A large (19-25 inches) hawk, the Red-tailed Hawk is most easily identified by its dark brown back, pale underparts, and rusty-red tail visible from above or below. In some parts of this species’ range, exceptionally light or dark subspecies occur, having more or less pigment in the back, breast, and tail than the nominative subspecies. Male and female Red-tailed Hawks are similarly-plumaged in all seasons; however, like most species of raptors, females are larger than males. The Red-tailed Hawk breeds from Alaska and northern Canada south through the United States, the West Indies, Mexico, and parts of Central America. In winter, northerly-breeding populations migrate south to the southern half of the U.S. Southerly-breeding populations migrate short distances, if at all. Red-tailed Hawks are birds of semi-open country. This species inhabits open woodland, shrubby fields, and even urban areas where food is plentiful. Red-tailed Hawks primarily eat small mammals, including lemmings, mice, and voles, but may eat small birds and reptiles when the opportunity presents itself. Red-tailed Hawks are most easily seen soaring over open habitat while scanning the ground for prey, dropping down to capture it with their talons. With the aid of binoculars, it may also be possible to see individual Red-tailed Hawks perching in trees or tall posts near their hunting grounds. This species is primarily active during the day.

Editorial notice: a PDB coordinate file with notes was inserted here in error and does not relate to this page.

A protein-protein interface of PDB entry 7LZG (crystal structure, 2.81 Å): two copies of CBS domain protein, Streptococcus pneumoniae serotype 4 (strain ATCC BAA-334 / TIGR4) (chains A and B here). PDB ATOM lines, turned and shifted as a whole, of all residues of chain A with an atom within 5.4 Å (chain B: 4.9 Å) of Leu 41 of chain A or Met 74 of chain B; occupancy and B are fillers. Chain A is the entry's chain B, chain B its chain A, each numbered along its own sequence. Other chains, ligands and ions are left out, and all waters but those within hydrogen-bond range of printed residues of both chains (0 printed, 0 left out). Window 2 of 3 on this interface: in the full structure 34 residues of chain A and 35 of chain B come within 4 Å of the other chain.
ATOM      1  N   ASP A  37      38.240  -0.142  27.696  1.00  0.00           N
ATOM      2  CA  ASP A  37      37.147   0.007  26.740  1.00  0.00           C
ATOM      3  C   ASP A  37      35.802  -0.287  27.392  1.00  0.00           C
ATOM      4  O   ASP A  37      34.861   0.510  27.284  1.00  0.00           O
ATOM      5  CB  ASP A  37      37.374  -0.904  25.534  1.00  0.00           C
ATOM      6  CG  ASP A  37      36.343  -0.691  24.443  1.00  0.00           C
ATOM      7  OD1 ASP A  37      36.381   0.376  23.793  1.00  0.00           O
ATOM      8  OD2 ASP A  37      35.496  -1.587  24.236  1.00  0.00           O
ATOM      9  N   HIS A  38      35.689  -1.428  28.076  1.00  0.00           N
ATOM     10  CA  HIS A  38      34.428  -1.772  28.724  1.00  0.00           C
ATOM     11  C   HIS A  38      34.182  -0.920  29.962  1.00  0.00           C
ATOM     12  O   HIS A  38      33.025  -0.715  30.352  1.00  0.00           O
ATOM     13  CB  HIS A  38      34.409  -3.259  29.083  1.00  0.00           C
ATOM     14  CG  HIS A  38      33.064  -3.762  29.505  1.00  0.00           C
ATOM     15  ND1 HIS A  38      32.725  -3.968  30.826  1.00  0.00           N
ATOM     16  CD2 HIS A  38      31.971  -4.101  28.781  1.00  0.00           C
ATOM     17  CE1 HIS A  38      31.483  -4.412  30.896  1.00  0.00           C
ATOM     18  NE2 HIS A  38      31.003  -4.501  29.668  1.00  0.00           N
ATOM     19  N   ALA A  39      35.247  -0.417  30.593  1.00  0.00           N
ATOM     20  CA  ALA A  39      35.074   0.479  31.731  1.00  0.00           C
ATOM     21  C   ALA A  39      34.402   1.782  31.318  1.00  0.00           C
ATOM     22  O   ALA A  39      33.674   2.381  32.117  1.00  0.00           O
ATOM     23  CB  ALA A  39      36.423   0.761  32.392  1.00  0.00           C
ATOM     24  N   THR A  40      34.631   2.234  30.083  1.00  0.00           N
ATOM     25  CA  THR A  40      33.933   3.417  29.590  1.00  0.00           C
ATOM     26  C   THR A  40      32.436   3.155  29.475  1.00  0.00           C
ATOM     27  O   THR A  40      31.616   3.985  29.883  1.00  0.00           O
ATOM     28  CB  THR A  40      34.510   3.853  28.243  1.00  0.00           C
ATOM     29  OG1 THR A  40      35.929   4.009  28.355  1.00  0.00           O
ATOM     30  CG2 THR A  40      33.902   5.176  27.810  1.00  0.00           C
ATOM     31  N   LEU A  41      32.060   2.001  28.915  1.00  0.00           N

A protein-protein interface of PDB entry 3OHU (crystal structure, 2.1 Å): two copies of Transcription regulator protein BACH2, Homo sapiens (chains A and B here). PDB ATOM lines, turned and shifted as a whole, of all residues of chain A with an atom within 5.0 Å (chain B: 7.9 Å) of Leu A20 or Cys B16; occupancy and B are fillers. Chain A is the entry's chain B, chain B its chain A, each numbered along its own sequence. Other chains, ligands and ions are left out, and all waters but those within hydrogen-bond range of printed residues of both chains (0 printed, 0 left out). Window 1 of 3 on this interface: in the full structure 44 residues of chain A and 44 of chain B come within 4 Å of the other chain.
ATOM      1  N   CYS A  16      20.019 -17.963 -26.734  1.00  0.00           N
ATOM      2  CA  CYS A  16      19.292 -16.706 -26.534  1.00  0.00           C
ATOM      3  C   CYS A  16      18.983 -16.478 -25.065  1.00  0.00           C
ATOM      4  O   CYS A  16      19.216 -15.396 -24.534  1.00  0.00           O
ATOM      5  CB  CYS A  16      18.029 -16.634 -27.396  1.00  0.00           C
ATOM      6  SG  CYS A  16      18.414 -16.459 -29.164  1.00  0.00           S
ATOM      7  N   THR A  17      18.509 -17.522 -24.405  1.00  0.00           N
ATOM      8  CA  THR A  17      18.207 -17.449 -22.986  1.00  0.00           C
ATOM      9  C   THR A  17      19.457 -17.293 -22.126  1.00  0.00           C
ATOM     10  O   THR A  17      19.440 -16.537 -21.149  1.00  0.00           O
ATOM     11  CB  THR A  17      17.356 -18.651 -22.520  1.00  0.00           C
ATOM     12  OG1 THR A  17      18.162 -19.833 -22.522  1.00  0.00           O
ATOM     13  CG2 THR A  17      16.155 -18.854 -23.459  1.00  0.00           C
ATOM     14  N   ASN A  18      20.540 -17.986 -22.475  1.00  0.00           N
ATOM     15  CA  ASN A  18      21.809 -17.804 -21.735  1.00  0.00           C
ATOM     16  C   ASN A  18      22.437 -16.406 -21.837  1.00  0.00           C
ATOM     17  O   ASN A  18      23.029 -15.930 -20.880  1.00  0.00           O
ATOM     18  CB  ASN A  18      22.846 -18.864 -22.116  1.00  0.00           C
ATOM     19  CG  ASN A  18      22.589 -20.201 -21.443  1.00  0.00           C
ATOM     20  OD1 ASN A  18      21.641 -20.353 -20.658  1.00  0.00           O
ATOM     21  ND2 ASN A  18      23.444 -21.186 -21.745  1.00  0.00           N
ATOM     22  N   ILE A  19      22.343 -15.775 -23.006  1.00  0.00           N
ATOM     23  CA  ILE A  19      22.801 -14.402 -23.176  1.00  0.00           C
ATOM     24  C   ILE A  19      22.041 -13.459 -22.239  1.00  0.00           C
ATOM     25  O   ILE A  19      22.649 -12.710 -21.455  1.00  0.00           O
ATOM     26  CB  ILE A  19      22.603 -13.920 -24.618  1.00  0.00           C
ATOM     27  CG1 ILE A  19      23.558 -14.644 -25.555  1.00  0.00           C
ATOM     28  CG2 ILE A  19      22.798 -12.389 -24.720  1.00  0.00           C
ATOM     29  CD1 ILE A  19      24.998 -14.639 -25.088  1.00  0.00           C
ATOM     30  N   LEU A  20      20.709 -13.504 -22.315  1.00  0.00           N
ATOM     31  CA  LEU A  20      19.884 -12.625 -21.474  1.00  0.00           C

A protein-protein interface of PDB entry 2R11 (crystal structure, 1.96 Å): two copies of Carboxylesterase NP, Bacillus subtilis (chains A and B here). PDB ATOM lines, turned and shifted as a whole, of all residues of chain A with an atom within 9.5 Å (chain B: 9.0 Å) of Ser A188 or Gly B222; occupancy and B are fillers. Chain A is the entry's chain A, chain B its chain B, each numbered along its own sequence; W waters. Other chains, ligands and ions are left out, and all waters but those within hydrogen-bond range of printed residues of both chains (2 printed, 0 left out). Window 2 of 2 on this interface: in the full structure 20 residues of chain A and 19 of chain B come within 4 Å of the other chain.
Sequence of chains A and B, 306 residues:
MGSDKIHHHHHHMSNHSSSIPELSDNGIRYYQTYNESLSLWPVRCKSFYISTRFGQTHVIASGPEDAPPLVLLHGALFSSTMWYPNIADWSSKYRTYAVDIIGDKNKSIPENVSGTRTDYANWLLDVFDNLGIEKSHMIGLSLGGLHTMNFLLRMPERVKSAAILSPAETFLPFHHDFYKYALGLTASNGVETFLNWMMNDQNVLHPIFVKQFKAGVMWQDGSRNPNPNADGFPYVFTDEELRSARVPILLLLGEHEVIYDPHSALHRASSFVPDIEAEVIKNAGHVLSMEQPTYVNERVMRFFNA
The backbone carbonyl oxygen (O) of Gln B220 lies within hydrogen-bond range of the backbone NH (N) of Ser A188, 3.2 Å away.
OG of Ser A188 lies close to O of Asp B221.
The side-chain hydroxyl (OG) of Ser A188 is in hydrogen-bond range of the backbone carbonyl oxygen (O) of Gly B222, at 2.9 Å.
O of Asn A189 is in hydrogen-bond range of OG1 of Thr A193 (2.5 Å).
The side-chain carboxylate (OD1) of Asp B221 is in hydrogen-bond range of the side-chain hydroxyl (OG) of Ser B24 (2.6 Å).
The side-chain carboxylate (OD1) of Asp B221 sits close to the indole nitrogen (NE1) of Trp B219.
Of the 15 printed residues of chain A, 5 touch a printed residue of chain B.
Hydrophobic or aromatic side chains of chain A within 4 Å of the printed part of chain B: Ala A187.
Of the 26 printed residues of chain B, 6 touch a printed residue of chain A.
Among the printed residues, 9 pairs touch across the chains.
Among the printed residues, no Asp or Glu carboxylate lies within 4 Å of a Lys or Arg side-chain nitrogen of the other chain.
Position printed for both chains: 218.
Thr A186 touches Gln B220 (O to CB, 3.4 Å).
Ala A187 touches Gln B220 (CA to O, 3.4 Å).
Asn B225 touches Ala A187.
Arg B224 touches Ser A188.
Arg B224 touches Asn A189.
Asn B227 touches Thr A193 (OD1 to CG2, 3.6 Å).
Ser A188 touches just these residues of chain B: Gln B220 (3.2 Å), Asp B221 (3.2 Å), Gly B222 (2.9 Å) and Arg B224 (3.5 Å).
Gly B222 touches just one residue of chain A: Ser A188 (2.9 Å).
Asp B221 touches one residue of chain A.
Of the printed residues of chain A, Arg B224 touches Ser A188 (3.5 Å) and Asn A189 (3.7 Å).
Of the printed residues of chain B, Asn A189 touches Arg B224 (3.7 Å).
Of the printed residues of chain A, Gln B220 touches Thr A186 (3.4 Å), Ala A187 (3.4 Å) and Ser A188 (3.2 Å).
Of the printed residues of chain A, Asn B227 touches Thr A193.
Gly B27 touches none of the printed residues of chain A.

Common permanent resident in most arboreal habitats outside urban areas. Nests from mid-March to late June. Females are larger than males.
The bird on the left is a juvenile; notice the horizontal bars on the back of its tail (visible only in the exhibit). The bird on the right is a male.